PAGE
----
An effort to bring more visitors to Adair County seems to be bringing a lot more questions instead.
In 2015, Columbia was certified as a Trail Town destination for outdoor enthusiasts by then Tourism, Arts and Heritage Secretary Bob Stewart.
The move was initiated locally by Ellen Zornes of the Columbia-Adair County Chamber of Commerce and Jelaine Harlow, health education coordinator for the Adair County Health Department.
“We started working on it around 2012. Adventure Tourism was mapping trails all the way to Mammoth Cave,” said Harlow. “They reached out to us and, since they had Green County, Taylor County and maybe even Russell County, they wanted to complete the triangle, so they encouraged us to work on becoming a Trail Town.”
The health department was working on a community assessment at the time and realized there was a need for locations where people could get exercise at little or no cost.
“We had a lot of people that were kayaking at the time and going places to paddle, so that’s how the idea started. And it fit our health improvement plan,” Harlow said.
While the project got a good start, it soon stalled. Columbia continues to be promoted on a state “Trail Town” website hosted by the Kentucky Department of Tourism, but locally trails can be difficult to find for anyone not familiar with the terrain.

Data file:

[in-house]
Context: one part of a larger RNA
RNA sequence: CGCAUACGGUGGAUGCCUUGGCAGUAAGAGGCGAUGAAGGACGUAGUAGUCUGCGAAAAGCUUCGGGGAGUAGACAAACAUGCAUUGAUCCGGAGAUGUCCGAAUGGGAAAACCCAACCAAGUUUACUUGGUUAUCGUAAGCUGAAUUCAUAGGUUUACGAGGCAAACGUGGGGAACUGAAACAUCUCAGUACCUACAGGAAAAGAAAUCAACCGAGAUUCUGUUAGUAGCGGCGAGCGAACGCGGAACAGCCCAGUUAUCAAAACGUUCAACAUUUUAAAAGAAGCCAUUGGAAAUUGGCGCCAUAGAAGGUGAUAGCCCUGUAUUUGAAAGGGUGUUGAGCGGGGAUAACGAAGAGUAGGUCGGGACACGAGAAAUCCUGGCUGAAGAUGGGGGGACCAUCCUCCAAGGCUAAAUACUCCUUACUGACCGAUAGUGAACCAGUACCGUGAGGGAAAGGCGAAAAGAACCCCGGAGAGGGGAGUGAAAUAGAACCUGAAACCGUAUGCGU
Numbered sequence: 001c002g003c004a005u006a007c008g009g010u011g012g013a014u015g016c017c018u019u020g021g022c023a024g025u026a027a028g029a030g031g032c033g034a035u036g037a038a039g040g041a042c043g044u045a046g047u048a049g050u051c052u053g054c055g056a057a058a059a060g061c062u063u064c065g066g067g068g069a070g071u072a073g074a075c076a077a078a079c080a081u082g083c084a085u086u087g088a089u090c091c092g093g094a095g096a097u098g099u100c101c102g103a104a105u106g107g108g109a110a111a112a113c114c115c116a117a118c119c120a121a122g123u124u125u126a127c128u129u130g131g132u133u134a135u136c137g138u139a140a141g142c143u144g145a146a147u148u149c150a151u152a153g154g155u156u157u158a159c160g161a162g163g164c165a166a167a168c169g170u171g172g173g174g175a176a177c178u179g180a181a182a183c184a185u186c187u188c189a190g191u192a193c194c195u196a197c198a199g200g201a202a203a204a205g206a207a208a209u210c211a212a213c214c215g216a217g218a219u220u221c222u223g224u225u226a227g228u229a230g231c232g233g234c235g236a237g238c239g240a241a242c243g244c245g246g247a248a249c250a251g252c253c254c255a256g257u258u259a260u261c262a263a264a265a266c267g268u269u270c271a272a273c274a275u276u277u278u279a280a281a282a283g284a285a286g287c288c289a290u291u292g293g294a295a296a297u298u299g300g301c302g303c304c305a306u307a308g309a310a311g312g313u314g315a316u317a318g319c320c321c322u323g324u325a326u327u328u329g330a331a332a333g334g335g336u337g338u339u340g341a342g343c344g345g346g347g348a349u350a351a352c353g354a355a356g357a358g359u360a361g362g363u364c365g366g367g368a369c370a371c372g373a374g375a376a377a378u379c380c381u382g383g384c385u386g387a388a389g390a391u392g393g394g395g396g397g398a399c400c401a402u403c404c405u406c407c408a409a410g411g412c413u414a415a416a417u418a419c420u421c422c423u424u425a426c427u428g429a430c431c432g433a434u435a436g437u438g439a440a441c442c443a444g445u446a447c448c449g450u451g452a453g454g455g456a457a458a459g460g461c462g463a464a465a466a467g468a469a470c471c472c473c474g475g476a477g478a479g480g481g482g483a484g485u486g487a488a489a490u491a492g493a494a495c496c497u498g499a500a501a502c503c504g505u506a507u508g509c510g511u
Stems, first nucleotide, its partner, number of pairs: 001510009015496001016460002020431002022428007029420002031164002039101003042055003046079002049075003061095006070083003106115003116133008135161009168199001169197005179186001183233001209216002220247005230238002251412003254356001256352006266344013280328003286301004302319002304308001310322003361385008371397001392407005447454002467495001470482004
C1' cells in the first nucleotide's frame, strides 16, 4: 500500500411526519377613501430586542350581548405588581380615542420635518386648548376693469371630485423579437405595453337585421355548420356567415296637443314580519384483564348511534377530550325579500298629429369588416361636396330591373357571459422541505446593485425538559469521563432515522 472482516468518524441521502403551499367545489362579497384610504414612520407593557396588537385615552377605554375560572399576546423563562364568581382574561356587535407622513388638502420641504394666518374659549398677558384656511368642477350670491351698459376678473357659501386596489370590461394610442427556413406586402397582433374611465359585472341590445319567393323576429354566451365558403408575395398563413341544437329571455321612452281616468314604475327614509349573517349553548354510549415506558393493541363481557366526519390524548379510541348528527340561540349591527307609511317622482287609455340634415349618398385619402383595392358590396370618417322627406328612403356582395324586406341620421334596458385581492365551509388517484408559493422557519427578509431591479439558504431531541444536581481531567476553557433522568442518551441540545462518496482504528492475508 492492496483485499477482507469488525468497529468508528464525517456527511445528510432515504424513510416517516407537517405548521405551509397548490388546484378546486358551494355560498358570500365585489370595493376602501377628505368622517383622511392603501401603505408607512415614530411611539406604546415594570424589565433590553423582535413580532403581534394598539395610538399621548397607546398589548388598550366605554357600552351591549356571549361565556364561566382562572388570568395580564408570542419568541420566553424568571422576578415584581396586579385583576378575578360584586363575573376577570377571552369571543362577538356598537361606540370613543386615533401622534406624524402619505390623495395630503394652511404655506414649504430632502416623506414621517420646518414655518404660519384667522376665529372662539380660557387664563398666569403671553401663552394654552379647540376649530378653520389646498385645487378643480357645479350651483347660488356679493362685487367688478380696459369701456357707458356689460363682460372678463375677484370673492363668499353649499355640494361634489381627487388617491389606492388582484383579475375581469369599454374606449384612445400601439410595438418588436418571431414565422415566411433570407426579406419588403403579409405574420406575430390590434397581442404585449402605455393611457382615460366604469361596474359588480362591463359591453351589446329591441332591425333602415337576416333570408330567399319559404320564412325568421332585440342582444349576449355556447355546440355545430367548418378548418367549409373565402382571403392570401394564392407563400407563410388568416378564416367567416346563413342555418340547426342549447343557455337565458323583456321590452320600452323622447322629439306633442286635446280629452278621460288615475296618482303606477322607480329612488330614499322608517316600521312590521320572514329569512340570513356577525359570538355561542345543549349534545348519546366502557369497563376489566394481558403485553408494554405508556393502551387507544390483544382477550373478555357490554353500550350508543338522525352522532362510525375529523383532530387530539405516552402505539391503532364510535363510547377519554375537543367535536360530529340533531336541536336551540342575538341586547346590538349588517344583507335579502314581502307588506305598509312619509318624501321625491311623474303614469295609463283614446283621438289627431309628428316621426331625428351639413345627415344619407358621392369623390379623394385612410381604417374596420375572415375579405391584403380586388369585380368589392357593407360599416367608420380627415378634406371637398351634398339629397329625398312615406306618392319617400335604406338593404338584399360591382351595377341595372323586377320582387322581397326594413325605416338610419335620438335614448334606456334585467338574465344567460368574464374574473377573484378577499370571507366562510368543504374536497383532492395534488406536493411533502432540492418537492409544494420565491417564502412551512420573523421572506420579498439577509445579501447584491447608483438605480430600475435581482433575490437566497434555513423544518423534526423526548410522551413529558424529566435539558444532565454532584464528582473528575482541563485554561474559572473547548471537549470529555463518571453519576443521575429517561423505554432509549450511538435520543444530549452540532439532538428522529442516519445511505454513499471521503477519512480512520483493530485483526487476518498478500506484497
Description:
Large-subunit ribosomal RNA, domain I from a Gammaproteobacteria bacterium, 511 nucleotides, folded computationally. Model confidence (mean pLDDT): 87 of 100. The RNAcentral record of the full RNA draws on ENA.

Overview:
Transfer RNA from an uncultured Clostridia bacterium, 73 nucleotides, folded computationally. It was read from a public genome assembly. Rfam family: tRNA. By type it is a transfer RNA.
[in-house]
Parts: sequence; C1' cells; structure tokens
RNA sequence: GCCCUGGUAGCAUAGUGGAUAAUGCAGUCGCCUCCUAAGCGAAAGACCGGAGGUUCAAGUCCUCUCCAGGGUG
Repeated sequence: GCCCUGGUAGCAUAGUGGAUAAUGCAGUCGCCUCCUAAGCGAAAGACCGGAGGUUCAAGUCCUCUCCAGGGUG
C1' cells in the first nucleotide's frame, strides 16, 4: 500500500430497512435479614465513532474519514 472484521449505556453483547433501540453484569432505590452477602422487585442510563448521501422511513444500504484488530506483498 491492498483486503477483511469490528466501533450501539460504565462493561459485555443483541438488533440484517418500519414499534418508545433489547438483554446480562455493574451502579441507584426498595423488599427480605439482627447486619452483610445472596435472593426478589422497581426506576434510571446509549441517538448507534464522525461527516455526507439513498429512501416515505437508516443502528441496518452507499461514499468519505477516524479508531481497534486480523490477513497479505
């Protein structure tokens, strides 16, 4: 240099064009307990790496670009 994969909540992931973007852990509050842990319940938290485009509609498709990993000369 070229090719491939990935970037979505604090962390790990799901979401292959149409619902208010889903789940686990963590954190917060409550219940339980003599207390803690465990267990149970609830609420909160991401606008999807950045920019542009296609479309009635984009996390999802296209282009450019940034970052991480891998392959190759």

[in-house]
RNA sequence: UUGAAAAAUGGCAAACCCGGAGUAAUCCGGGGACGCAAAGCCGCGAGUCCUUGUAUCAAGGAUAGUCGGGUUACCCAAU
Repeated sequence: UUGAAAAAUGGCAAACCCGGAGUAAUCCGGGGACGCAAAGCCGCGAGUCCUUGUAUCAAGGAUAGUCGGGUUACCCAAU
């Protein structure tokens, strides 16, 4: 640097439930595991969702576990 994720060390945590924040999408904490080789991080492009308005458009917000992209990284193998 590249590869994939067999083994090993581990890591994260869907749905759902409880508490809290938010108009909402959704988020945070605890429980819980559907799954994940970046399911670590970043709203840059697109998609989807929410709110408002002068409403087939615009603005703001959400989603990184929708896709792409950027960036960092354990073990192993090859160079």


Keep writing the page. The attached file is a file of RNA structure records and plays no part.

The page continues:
There is no signage at the trails, and access points are overgrown and barely maintained.
The city has been asked to take ownership of the project, and Columbia Mayor Pam Hoots said the city council plans to add oversight of the Trail Town program to the city’s parks and recreation department.
“There is not a good access point at some of the locations, so we’re hoping to create some steps to help with that,” Hoots said.
Drivers heading into Columbia on the Louie B. Nunn Cumberland Expressway will pass signs that recognize Columbia as a Kentucky Trail Town and encourage drivers to take Exit 49 to find trails. In Columbia, that means mainly paddling Russell Creek.
After the exit, however, there are no signs to direct drivers to the different locations to enter the water. There is a kiosk near the water fountain on the public square with a map and list of different water trails that are available. However, there is no sign to send drivers to the kiosk.
One location people use for access to Russell Creek is just off Campbellsville Road past NAPA Auto Parts. They can also choose a location off Hwy. 206 just past Green Hills Road on property donated to the city. The third location, one of the older access points on the trail, is near the old city water plant.
“A good place to put in is probably our biggest need,” said Jada Atwood, a city employee and avid kayaker. “Most everyone puts in off Hwy. 206. We have a great thing here, if it would be just more accessible.”
Hoots said the work she wants done at the access points may start within the next six months.
“It is very important for economic development because people that come to town look for things they can share with their families. We want to make sure people have a place to go,” Hoots said.
Hoots said the first priority will be a ramp at each access point.
“It is something we’re going to have to allow in our budget, though we are looking at applying for a grant for this,” she said.
More information about the Trail Town Program can be found at kentuckytourism.com/ky-outdoors/trail-towns.
By Scott Wilson